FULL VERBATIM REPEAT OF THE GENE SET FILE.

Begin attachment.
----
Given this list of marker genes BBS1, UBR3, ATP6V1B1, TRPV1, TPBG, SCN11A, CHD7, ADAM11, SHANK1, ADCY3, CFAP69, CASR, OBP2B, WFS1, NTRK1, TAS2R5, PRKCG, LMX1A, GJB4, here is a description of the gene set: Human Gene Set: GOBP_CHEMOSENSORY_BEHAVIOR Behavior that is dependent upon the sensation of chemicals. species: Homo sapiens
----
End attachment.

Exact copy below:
Given this list of marker genes BBS1, UBR3, ATP6V1B1, TRPV1, TPBG, SCN11A, CHD7, ADAM11, SHANK1, ADCY3, CFAP69, CASR, OBP2B, WFS1, NTRK1, TAS2R5, PRKCG, LMX1A, GJB4, here is a description of the gene set: Human Gene Set: GOBP_CHEMOSENSORY_BEHAVIOR Behavior that is dependent upon the sensation of chemicals. species: Homo sapiens